On top of that, I think it's clear that developers of actively maintained
tools that emit meta generator in a way the violates the new magic
semantics and constraints that the spec has retroactively assigned to it
are not going to stop having their tools emit it. They have no incentive to
do that. Consider the comments already made in this thread Daniel Glazman
(for example) who actively develops an application that allows users to
"hand author" documents. (At least as far as I interpret what the spec
means by the term "hand authoring". Unfortunately, though, the spec never
actually defines that term, so what it means by it is ambiguous.)


Finally, I don't think authors are, on any kind of scale, going to start
manually removing meta generator instances from their documents. Why would
they? Without users having read the spec, we have no way of alerting them
to the fact their documents now may all contain a document-global switch
with new magic semantics that they're possibly now violating.

This has introduced a serious problem with respect to validator behavior.
The purpose of the validator is to help authors find and fix errors in
their documents that they otherwise would not be aware of. A key problem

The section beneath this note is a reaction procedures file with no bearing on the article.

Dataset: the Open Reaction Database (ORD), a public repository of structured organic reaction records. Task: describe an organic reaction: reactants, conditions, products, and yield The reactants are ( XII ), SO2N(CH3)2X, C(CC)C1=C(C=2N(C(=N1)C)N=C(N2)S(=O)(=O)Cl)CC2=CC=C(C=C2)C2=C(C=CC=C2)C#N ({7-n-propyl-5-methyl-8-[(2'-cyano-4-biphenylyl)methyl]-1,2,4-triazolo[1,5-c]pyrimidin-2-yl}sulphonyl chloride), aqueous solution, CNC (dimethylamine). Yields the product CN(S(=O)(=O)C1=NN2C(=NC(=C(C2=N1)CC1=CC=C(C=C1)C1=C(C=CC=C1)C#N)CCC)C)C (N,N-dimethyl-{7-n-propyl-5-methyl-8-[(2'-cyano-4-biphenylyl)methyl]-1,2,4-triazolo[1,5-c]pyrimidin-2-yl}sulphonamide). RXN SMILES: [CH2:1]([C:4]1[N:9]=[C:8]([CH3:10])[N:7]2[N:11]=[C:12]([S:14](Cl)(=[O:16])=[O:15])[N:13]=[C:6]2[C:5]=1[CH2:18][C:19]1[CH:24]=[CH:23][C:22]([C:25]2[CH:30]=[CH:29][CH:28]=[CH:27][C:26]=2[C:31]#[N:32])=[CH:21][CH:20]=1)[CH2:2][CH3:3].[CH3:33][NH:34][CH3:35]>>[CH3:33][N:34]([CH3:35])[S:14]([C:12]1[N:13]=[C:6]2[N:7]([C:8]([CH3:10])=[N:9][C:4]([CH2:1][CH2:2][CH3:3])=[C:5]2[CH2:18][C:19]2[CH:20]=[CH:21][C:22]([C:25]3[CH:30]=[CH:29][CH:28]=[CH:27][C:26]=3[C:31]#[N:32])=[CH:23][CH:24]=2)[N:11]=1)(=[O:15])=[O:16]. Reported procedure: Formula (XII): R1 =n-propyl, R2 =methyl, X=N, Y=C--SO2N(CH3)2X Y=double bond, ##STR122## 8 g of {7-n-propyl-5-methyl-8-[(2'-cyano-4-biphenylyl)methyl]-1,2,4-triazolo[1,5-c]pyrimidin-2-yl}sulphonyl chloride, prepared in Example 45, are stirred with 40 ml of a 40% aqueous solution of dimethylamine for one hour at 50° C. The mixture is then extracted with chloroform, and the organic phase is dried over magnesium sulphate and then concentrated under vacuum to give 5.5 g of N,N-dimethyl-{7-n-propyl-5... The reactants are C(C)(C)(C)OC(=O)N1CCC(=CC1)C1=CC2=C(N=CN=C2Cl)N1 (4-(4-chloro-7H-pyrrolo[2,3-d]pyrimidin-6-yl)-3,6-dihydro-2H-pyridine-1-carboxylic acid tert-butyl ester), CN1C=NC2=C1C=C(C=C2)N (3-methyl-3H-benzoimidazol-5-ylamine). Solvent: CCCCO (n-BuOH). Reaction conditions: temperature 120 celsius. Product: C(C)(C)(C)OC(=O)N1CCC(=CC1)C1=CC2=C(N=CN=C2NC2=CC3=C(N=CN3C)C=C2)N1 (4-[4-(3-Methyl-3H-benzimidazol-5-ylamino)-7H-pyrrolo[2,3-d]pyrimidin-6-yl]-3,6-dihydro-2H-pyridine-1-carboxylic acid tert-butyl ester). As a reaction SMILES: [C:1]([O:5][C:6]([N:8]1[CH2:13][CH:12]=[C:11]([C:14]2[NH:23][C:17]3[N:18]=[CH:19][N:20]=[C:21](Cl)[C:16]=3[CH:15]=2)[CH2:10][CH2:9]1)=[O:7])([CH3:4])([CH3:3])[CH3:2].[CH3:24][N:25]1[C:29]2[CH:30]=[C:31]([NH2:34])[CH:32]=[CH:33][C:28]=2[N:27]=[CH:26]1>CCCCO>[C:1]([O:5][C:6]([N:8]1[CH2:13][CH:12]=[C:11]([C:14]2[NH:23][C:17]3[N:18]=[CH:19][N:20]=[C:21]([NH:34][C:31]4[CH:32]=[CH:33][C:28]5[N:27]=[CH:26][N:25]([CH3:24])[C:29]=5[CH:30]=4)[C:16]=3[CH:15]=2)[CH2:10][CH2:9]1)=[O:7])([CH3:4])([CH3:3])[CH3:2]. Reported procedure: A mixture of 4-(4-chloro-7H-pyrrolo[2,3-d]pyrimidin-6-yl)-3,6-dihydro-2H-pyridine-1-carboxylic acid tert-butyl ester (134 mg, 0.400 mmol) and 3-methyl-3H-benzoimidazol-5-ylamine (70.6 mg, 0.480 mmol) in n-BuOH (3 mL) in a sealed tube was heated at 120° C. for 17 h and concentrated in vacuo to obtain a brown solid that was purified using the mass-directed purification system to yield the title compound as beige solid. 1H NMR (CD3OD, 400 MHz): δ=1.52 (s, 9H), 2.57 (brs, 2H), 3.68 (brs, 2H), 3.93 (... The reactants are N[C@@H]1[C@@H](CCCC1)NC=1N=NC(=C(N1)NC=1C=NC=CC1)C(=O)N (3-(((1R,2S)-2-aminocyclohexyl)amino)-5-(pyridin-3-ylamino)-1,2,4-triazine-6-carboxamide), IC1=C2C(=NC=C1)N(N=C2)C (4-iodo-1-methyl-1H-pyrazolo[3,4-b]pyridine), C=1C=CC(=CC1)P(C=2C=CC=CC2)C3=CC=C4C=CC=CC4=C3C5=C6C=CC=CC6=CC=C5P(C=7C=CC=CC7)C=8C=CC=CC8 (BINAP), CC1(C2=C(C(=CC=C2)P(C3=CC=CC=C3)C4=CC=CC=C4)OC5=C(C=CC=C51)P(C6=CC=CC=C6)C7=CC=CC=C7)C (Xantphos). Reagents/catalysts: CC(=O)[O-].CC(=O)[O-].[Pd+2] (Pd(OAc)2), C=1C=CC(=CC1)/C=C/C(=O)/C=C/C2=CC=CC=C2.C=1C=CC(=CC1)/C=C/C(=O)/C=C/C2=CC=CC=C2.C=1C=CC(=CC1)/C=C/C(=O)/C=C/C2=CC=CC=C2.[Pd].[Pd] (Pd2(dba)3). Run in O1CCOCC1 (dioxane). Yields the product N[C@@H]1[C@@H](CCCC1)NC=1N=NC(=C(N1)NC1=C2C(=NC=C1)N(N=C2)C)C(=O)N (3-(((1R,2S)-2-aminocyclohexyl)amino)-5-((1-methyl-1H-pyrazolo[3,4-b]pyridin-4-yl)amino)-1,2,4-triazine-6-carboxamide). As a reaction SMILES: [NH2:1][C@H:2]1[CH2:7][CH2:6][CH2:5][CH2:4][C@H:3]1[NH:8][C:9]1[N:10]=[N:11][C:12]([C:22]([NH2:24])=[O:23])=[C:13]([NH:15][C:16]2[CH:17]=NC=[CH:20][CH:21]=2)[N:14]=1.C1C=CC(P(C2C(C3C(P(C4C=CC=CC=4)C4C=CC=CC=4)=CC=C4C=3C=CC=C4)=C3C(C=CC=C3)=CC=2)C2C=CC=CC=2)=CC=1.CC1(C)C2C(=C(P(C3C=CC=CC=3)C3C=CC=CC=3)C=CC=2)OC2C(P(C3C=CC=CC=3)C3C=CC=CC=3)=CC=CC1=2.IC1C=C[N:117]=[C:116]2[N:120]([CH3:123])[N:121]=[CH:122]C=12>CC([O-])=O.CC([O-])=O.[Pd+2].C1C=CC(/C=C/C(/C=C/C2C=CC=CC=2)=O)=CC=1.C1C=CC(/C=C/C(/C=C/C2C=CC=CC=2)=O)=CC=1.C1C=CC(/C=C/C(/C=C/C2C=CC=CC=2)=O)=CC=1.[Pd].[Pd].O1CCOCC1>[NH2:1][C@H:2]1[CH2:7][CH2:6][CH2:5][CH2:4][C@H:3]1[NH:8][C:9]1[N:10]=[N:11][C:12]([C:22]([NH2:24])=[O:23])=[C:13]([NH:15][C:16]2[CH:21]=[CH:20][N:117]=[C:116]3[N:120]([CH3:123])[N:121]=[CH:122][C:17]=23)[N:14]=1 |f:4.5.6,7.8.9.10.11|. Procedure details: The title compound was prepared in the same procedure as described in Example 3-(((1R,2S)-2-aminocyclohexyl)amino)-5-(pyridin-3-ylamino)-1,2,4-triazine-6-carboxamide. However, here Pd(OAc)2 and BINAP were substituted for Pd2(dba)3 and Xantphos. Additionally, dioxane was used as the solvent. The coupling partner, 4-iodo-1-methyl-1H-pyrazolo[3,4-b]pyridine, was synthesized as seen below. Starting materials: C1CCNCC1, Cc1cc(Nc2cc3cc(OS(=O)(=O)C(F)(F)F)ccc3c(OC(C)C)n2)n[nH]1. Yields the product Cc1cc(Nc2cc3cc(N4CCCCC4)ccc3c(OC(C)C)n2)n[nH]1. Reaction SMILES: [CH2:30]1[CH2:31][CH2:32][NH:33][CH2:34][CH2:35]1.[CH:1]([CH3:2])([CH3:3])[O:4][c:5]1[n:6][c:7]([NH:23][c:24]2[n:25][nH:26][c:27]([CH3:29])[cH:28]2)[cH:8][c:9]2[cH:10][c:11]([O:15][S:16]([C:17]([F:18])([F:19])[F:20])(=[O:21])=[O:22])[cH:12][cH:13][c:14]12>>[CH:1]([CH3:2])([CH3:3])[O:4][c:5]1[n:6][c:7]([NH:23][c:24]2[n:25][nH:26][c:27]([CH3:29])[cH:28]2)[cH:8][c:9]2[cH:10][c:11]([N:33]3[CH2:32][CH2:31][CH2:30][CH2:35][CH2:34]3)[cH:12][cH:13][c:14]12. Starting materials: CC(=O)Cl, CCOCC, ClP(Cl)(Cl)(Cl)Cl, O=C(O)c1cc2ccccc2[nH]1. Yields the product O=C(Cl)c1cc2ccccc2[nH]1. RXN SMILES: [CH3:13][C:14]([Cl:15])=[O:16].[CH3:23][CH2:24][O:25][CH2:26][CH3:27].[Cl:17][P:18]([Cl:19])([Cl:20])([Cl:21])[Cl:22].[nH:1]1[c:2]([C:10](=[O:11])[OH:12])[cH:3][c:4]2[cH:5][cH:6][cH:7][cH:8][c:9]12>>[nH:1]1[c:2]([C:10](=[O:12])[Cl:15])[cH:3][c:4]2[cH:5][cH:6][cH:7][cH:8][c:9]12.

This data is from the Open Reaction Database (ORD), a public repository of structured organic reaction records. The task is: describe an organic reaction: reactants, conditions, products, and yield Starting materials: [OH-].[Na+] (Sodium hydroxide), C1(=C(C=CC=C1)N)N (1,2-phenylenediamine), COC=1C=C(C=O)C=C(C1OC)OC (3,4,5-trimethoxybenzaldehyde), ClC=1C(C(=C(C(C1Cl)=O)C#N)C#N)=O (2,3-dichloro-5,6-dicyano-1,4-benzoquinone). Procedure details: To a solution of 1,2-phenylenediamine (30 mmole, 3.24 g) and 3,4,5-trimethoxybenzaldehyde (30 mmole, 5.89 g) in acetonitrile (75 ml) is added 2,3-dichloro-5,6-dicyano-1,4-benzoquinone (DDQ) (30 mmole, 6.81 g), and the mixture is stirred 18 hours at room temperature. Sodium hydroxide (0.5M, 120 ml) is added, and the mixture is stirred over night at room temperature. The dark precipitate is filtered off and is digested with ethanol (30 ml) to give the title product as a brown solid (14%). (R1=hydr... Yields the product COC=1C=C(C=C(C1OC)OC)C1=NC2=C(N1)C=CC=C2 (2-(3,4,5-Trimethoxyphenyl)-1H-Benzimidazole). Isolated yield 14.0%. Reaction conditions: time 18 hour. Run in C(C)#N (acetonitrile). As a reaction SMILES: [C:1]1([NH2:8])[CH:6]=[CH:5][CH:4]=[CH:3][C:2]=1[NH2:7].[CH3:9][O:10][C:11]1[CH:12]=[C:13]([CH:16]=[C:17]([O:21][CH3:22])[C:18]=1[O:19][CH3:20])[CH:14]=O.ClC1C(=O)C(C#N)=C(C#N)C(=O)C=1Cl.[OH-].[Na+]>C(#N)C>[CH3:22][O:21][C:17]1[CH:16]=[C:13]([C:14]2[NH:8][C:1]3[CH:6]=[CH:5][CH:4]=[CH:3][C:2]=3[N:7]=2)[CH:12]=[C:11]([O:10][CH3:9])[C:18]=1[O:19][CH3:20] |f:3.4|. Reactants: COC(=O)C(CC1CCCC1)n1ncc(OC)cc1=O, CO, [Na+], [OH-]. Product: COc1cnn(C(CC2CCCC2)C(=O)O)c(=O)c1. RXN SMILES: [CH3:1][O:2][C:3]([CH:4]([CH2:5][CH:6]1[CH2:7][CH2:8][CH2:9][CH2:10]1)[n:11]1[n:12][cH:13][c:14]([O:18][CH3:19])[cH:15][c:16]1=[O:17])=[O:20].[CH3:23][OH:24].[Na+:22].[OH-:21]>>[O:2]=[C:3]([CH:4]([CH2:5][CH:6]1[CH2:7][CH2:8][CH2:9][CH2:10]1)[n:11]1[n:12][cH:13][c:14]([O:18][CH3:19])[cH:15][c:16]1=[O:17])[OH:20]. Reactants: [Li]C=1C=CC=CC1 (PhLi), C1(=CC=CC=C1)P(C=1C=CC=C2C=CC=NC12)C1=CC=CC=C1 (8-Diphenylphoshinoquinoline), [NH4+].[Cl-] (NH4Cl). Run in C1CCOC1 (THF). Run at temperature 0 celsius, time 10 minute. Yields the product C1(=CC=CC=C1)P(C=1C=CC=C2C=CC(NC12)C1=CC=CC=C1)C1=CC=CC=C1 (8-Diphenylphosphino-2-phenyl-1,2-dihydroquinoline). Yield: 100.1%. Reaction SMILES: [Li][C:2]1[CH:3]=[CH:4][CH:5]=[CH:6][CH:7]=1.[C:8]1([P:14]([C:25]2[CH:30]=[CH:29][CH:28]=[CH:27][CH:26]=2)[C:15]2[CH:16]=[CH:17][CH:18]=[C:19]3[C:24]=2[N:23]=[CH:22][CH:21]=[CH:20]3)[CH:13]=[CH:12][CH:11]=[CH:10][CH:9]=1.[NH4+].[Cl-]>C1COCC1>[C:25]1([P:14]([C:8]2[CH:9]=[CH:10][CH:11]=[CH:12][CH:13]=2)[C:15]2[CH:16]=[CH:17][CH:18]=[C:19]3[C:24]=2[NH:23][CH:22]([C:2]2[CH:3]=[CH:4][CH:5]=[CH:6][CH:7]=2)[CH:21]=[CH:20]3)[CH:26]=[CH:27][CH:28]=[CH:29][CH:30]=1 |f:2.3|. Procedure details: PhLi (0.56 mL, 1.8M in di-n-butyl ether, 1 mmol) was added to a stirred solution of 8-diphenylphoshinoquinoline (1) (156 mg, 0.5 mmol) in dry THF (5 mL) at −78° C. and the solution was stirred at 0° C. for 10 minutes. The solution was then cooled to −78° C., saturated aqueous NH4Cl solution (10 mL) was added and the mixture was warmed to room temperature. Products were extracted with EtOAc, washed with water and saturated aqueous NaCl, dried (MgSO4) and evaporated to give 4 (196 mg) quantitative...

here is that the way things stand now, we have no way of alerting authors
about this particular spec constraint. The spec has silently changed the
behavior of the validator in a way that most authors are never going to
realize and never be made be aware of. The end result is that many users
are no longer being alerted to a very important case of errors in their
documents that they would otherwise be informed about and fix.

A spec constraint that validators have no way of ever informing users about
in any way is a really bad idea. As is a spec constraint ("meta generator
must not be used on hand-authored pages") that's neither possible to check
programatically nor possible for a validator user to evaluate and assess
just given the document in isolation without any knowledge of how it might
have been authored.

> Have you considered warning Tidy's user about this effect?

No. That would be the wrong solution to the problem. If we were to emit a
warning anywhere, it would make much more sense to have the validator now
emit a warning for every single document that contains meta generator
("Warning: meta generator is a document-global switch that means you don't
want to be alerted about any missing alternative text in your documents" or
"Warning: You are possibly using meta generator in violation of the HTML
spec if the document you're checking has been 'hand-authored', but
unfortunately this constraint cannot ever be checked programatically and
hey it's possible that even you have no way of determining whether the
document you're checking has been 'hand-authored' or not. So, good luck.")


Michael[tm] Smith http://people.w3.org/mike
Received on Thursday, 7 June 2012 02:43:24 UTC

This archive was generated by hypermail 2.4.0 : Saturday, 9 October 2021 18:45:53 UTC